For almost 6 years I ran a singular service practice. I built a boutique Corporate Interior practice. We had one product. Nothing else. But it was Corporate Interiors soup to nuts, meaning we programmed, planned, designed, produced, furnished, branded and delivered to our clients spaces that defined their corporate vision and culture. It was one of the smallest yet most exciting practices I had operated.
I had a vision of great design, efficient delivery, well trained staff and a process that consistently delivered excellence. After my experiences with large firms, middle sized firms and huge firms, I was really looking forward to having no partners, no committees, and no frills. If it didn't contribute to the bottom line we didn't have it. Here was the blueprint:
- Master set documents. Every issue, code item, detail that didn't pass muster in the field was adjusted on the master set after every project. Each project manager went back to the master rather than adjust any previous similar set.
- Thorough staff training. We knew we would be only as strong as our weakest employee so we mentored, trained and reviewed every page of every project together until we held a reputation for error free documents.
- Select Consultants. We utilized a group of 4-5 consultant over and over. They knew our documents and expectations as well as our team. We knew how they thought and only used consultants that began every project with excellence in field site review.
- Select General Contractors. We invited the same 4-5 GCs to bid every time. They knew us and we knew them. We had preferred field superintendants at each. We understood their estimating methods.
- Select Subs and Vendors. So much Interior Architecture success depends on detailed execution and engaged subcontractors and vendors, so we built a preferred list to deliver excellence. Our GCs supported our choices.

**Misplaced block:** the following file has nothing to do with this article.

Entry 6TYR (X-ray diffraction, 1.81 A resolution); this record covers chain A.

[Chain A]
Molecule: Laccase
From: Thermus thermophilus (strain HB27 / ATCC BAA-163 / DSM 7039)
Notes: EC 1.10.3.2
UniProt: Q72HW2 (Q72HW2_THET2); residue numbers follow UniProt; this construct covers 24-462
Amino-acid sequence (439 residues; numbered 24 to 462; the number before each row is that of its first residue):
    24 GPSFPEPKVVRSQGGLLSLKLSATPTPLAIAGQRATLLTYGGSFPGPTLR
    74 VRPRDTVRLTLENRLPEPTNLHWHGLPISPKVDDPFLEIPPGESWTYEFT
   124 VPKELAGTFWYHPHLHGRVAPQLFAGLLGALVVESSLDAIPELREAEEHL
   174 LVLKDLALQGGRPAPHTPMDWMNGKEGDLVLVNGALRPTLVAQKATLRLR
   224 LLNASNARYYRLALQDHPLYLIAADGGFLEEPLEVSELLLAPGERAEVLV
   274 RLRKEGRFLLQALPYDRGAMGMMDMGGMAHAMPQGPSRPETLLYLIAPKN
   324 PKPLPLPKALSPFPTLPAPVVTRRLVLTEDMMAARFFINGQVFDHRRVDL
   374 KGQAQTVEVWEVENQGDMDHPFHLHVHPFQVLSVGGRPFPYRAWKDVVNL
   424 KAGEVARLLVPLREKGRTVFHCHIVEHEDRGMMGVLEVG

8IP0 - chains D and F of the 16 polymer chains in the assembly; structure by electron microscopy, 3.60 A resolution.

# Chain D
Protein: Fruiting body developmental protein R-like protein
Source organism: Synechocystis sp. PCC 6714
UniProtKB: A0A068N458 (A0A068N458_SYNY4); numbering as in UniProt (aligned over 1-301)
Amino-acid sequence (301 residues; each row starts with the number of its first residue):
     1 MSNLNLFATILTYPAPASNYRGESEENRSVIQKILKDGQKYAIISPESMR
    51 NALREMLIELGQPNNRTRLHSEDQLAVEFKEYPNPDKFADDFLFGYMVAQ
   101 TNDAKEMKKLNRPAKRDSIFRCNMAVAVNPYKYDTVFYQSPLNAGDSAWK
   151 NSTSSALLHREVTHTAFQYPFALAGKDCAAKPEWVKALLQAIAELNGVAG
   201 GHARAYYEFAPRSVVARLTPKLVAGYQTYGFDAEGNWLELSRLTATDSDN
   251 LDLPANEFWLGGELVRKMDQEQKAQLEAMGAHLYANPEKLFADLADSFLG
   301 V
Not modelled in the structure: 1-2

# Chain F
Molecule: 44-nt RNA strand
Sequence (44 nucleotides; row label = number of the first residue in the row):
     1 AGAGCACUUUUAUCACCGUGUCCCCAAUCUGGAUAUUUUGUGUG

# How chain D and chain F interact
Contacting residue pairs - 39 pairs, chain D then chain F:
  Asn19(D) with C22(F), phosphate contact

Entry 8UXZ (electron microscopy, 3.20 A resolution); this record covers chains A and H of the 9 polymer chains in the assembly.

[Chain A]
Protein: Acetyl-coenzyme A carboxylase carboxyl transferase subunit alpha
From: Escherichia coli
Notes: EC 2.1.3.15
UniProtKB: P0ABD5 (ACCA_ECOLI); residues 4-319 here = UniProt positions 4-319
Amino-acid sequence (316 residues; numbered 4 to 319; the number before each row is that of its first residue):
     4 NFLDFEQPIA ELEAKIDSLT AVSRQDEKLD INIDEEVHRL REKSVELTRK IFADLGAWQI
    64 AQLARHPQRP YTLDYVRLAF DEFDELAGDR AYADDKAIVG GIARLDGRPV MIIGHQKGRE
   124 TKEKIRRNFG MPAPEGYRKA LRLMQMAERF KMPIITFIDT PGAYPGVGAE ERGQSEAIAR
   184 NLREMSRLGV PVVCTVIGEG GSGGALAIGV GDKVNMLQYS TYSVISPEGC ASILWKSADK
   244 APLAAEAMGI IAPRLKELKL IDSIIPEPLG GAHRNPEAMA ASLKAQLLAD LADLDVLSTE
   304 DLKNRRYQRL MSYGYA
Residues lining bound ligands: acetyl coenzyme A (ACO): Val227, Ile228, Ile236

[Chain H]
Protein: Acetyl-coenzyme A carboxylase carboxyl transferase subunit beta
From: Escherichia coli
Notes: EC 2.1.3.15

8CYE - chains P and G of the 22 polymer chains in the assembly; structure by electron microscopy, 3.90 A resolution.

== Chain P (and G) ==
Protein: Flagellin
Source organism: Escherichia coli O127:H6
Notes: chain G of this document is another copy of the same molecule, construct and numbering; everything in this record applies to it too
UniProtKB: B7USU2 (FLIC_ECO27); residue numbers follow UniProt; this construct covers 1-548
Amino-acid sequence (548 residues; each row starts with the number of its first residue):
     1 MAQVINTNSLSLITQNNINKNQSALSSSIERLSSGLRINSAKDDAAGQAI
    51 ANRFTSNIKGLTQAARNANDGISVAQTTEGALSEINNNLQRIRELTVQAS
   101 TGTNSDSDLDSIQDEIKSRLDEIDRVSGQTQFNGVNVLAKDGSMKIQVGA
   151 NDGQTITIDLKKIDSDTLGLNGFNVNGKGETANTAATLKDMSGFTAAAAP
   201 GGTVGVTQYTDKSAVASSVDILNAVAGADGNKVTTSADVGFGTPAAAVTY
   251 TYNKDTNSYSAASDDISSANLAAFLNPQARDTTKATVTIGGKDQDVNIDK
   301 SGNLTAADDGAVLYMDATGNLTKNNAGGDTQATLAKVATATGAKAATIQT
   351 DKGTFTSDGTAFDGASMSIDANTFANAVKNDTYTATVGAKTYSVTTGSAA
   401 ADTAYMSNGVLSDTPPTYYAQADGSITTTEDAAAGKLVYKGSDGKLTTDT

- Project Meeting Control. Each weekly meeting followed a tight agenda and notes followed. We did not skinny down attendance but rather asked all parties to attend all meetings. We did not want to hear from anyone that any anomaly was not clearly identified and understood.
You can quickly see that we intentionally kept the pond small. Full of only the best, proven and most trustworthy support that we in turn could trust with our clients. Keep in mind that small and big are relative terms. To some GC's we would have only qualified as bait fish at best. They were not in our pond. To some consultants we were big and they worked hard when on our team. They were definitely in our pond.
Our clients benefited with superior results, and since we trusted our support to offer viable cost options, we often delivered on time and at or below budget. Our firm was the common denominator. The client was always the winner since we treated his project as we would our own, his time as our own, and his money as we would our own. Our project delivery model created the highest client satisfaction and repeat and referral business I have ever experienced.
For more insight into how we pulled off this concept, see my blog http://www.burwell-consulting.com/blog/2015/4/29/death-of-vision-and-rise-of-the-manifesto. If you feel it might just make you a big fish, give me a call.
William M. Burwell is a retired Architect and Interior Designer whose career focused on corporate interior architecture in sole proprietorships, and partnerships from 9 to 120 staff. Bill retired in 2014 and began Burwell Consulting a Firm Marketing and Management Consulting firm, to share the wisdom and experience of those 45 years. Bill writes articles sharing his experience in four keystone practice areas: Marketing, Design, Project Management and Practice Management. He graduated from the University of Houston College of Architecture in 1971 and now serves the College on the Dean's Committee on Excellence. Check him out at www.burwell-consulting.com